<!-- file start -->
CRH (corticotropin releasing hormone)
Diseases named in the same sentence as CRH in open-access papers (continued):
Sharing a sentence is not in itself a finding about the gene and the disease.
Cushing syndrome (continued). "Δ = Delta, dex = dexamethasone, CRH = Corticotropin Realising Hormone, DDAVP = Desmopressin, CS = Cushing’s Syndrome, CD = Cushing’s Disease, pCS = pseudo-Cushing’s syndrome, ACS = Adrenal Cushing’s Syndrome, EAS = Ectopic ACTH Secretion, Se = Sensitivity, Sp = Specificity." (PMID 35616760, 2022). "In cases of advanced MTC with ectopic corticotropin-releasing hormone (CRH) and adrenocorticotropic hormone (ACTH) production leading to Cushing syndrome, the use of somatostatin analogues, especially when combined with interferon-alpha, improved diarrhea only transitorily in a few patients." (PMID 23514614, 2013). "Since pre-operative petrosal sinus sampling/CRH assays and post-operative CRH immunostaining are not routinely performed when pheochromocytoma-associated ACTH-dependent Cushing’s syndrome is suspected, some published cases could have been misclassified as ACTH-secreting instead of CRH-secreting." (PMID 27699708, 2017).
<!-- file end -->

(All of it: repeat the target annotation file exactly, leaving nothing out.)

CRH (corticotropin releasing hormone)
Diseases named in the same sentence as CRH in open-access papers (continued):
Sharing a sentence is not in itself a finding about the gene and the disease.
Cushing syndrome (continued). "Δ = Delta, dex = dexamethasone, CRH = Corticotropin Realising Hormone, DDAVP = Desmopressin, CS = Cushing’s Syndrome, CD = Cushing’s Disease, pCS = pseudo-Cushing’s syndrome, ACS = Adrenal Cushing’s Syndrome, EAS = Ectopic ACTH Secretion, Se = Sensitivity, Sp = Specificity." (PMID 35616760, 2022). "In cases of advanced MTC with ectopic corticotropin-releasing hormone (CRH) and adrenocorticotropic hormone (ACTH) production leading to Cushing syndrome, the use of somatostatin analogues, especially when combined with interferon-alpha, improved diarrhea only transitorily in a few patients." (PMID 23514614, 2013). "Since pre-operative petrosal sinus sampling/CRH assays and post-operative CRH immunostaining are not routinely performed when pheochromocytoma-associated ACTH-dependent Cushing’s syndrome is suspected, some published cases could have been misclassified as ACTH-secreting instead of CRH-secreting." (PMID 27699708, 2017).